“It’s okay boy, you’re home.”
Based on the 1903 classic novel by Jack London, Ford stars as John Thornton in the memorable adventure The Call of the Wild during the 1890s Klondike Gold Rush. John befriends a special dog named Buck (half St. Bernard and half Scotch shepherd) on this amazing life journey. Special effects and stellar environments impress and ensure this story will continue for generations. Filmmakers also alter the characters a bit and provide more character background for John as compared to the original novel.
Ford’s screen presence, voice delivery, and physical talents more than match the demands of the plot. His additional narration fits the rugged, frontier situations perfectly. Not many other actors could pull off this role. Ford is still doing stuntwork at the age of 77 with the next Indiana Jones film on the way.
Omar Sy (The Intouchables) and Cara Gee (Expanse) impress almost as much as Ford as Perrault (who is French) and Françoise (she is Tlingit (pronounced “klinkit”)). They portray dog team leaders who deliver mail to the community. See if you can guess who the dog team was modeled after. 🙂
Dan Stevens (Beauty and the Beast) is the relentless antagonist Hal. Good casting, but his performance is a little over-the-top. Karen Gillan is notable as Hal’s sister, but her role isn’t big enough (and left with an open-ended fate) for her considerable talents. Colin Woodell plays her husband Charles and Bradley Whitford makes a great Judge Miller in the beginning.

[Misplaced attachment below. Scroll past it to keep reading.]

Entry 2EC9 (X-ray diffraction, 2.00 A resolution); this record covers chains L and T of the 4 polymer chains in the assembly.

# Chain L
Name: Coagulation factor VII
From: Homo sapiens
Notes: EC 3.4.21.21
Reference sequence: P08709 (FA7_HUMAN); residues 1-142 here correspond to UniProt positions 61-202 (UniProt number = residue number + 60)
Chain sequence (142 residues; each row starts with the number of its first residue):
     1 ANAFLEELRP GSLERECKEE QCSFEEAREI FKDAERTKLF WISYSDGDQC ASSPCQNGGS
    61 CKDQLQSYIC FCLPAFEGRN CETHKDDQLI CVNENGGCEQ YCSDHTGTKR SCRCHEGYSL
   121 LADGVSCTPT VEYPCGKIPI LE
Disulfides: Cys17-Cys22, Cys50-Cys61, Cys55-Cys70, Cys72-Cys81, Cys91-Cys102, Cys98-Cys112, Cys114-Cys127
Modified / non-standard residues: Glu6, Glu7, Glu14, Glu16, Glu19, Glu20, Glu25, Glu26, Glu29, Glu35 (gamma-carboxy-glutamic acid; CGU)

Characters often reflect the viewer’s perspective as you can’t help but pause and enjoy the awe-inspiring scenery. The film provides a showcase to nature’s wonders with a narrative that provides enough detail to accurately depict life in the wilderness during this time.
Director Chris Sanders (The Croods, Lilo & Stitch) makes his live-action debut with solid one hour and 40-minute plot adaptation written by Michael Green (Logan, Blade Runner 2049). Green also served as an executive producer.
Dangerous stuntwork was one of the reasons filmmakers took a computer-animated approach when producing the animals. The environments are incredible and create the perfect backdrop. The special effects distract a bit from the nature but these amazing backgrounds provide some balance. Audiences get a true sense of this pioneer life and it’s a memorable experience.
Experience prevails again with composer John Powell who previously worked with Sanders on How to Train Your Dragon and has provided the musical score over 50 films.
Recommended (*** out of four stars) and rated PG for some violence, peril, thematic elements and mild language. The Call of the Wild is the first film to feature the rebranded logo of 20th Century Studios logo (previously known as 20th Century Fox before Disney acquired the company).